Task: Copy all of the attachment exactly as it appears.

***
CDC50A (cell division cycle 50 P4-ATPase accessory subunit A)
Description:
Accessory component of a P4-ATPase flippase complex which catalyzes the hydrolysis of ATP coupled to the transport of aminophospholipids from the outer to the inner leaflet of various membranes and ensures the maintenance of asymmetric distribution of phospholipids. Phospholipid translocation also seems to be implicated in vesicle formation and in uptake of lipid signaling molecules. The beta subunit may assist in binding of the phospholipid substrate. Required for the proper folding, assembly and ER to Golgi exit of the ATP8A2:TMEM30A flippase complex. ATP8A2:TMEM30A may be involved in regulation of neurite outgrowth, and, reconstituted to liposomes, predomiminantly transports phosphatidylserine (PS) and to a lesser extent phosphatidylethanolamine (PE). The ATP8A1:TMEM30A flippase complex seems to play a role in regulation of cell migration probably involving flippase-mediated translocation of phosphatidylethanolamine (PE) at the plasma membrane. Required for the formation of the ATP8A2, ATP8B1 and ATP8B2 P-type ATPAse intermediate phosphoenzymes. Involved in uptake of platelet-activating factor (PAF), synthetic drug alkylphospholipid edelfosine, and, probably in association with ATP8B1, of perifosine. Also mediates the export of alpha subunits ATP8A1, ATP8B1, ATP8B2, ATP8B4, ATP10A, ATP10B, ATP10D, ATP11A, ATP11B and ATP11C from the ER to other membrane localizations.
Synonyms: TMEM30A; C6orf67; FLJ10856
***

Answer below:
CDC50A (cell division cycle 50 P4-ATPase accessory subunit A)
Description:
Accessory component of a P4-ATPase flippase complex which catalyzes the hydrolysis of ATP coupled to the transport of aminophospholipids from the outer to the inner leaflet of various membranes and ensures the maintenance of asymmetric distribution of phospholipids. Phospholipid translocation also seems to be implicated in vesicle formation and in uptake of lipid signaling molecules. The beta subunit may assist in binding of the phospholipid substrate. Required for the proper folding, assembly and ER to Golgi exit of the ATP8A2:TMEM30A flippase complex. ATP8A2:TMEM30A may be involved in regulation of neurite outgrowth, and, reconstituted to liposomes, predomiminantly transports phosphatidylserine (PS) and to a lesser extent phosphatidylethanolamine (PE). The ATP8A1:TMEM30A flippase complex seems to play a role in regulation of cell migration probably involving flippase-mediated translocation of phosphatidylethanolamine (PE) at the plasma membrane. Required for the formation of the ATP8A2, ATP8B1 and ATP8B2 P-type ATPAse intermediate phosphoenzymes. Involved in uptake of platelet-activating factor (PAF), synthetic drug alkylphospholipid edelfosine, and, probably in association with ATP8B1, of perifosine. Also mediates the export of alpha subunits ATP8A1, ATP8B1, ATP8B2, ATP8B4, ATP10A, ATP10B, ATP10D, ATP11A, ATP11B and ATP11C from the ER to other membrane localizations.
Synonyms: TMEM30A; C6orf67; FLJ10856